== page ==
The Earth's geological fabric, the ground beneath our feet that sustains us all, underpins my arts practice.
Fieldwork underpins an interdisciplinary practice that investigate relationships between physical and human geographies - locally, globally, socially, economically, politically, ecologically, materially, historically, intimately, remotely, conceptually, spiritually, critically and playfully.
My hybrid approach probes our collective dependence on natural resources – minerals, plants, water - and the global quest to meet rising demand. Works often incorporate discarded materials, especially textile and paper-based products.
Promised Land, 2001 Perth International Arts Festival, included 800 shopping bags – each one a recycled map - installed to echo an archive or retail display. Over my shoulder, 2006, PICA, included 170m2 of 'tiling' using discarded aerial photographs of arid WA. Suspended drinking vessels containing water and earth samples lamented the wasting effects of drought. In Earth matters, 2008, Turner Galleries, drilling patterns were referenced using scientific and industrial geological waste, while the inside circumference of a roll of flagging tape functioned as metaphor for lenses, drill bits, mine shafts, bores, wells.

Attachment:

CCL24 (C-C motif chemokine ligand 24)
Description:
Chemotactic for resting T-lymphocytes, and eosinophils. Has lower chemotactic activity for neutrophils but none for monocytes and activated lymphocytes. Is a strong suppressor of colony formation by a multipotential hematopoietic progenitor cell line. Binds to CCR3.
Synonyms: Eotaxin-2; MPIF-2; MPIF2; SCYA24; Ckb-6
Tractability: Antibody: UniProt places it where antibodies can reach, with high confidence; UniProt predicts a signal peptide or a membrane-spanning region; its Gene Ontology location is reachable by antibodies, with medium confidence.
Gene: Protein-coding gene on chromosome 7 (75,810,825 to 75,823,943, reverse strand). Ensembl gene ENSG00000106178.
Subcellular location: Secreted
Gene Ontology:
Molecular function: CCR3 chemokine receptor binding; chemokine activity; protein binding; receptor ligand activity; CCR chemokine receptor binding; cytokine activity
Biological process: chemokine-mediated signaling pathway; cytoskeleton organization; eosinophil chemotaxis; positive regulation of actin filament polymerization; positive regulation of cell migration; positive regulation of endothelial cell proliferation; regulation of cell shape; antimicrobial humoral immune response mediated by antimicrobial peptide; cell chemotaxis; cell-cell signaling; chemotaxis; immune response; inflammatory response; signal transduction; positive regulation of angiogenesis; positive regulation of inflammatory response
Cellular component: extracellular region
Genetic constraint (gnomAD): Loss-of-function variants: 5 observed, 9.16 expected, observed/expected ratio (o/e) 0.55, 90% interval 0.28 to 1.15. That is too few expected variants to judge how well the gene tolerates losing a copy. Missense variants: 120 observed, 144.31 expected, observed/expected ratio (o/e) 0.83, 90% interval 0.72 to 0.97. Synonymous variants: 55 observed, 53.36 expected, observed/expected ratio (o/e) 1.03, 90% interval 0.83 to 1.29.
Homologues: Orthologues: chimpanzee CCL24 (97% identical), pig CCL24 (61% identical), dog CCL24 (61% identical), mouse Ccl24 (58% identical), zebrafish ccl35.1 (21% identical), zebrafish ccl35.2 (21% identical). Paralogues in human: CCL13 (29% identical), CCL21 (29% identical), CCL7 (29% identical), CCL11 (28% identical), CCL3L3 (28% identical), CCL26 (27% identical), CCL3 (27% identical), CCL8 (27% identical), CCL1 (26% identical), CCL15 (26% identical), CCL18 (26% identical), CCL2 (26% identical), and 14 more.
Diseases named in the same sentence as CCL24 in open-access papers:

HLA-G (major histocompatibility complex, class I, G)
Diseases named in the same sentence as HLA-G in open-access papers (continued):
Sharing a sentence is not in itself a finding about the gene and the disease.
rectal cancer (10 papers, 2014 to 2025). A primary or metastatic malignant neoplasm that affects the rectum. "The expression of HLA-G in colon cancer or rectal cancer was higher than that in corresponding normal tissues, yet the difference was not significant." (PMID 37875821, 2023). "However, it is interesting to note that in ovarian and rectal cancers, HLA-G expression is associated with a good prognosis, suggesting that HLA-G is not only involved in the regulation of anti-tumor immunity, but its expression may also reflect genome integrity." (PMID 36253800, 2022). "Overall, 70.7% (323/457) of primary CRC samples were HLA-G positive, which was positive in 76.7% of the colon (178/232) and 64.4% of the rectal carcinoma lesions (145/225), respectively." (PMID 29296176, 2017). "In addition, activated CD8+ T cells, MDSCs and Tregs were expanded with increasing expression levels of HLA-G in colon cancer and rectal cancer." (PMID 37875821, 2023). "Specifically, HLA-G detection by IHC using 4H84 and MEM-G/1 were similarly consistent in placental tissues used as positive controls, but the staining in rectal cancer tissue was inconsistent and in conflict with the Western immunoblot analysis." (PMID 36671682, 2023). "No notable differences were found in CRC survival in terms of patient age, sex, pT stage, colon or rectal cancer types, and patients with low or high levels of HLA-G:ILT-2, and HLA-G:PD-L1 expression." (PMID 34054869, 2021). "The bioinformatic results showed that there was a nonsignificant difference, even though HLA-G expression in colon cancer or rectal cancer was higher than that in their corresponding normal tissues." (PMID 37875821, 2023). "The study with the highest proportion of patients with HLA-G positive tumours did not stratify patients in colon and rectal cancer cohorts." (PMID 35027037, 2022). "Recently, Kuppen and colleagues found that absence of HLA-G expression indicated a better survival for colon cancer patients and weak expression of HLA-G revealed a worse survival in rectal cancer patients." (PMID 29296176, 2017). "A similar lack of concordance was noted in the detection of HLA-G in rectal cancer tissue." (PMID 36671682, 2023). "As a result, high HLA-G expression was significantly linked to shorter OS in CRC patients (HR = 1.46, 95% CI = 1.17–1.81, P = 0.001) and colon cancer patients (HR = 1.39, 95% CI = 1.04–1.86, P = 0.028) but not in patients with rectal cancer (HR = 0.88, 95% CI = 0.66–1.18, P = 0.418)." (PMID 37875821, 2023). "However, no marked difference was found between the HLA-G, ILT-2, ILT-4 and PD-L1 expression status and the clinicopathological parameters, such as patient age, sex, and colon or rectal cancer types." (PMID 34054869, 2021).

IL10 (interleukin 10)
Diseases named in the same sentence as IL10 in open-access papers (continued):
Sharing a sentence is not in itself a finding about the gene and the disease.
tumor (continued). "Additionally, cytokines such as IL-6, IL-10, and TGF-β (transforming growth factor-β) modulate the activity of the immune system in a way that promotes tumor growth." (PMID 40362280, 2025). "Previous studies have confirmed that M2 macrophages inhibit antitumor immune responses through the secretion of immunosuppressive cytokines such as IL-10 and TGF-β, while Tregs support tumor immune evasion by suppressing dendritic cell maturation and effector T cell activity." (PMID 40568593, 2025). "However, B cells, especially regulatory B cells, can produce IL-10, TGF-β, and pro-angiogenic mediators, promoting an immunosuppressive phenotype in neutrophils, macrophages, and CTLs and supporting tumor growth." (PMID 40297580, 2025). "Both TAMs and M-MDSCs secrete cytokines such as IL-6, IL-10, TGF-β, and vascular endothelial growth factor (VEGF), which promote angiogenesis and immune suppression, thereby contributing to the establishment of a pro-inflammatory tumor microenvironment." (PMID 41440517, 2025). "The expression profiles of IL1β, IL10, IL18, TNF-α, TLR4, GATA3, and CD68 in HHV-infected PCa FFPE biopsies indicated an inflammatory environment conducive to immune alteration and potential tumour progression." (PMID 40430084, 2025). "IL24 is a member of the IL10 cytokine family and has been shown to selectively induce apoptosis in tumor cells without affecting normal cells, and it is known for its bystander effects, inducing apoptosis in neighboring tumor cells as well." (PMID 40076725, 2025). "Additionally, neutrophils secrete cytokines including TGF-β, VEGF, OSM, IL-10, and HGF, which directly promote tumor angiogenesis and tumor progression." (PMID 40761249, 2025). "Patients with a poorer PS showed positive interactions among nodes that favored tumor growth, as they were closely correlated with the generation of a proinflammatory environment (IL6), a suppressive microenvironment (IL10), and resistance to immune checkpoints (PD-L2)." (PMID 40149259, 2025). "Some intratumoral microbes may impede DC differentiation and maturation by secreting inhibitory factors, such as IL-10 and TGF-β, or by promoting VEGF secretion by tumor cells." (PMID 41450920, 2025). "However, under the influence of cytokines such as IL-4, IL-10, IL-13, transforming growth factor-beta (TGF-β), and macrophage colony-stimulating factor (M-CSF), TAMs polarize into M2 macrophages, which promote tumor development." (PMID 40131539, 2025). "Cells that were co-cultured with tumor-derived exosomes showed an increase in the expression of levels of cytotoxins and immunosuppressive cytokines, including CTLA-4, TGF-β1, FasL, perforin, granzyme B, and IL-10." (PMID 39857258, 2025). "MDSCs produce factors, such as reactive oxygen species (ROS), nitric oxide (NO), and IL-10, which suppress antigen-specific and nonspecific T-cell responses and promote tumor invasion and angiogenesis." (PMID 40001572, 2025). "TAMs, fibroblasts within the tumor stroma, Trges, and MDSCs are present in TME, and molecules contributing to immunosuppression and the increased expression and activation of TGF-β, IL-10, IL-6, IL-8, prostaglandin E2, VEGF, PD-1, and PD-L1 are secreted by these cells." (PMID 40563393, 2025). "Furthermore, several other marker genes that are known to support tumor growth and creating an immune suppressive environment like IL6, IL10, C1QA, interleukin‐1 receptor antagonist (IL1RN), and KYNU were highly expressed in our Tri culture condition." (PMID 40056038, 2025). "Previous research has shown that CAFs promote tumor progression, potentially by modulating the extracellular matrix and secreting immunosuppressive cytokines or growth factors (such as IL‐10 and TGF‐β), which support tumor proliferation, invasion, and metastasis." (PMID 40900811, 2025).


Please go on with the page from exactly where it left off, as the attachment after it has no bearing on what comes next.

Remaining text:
Large projects are supported by volunteers, CSIRO, DMP, National Library, Oil Mallee Association and State Salinity Council.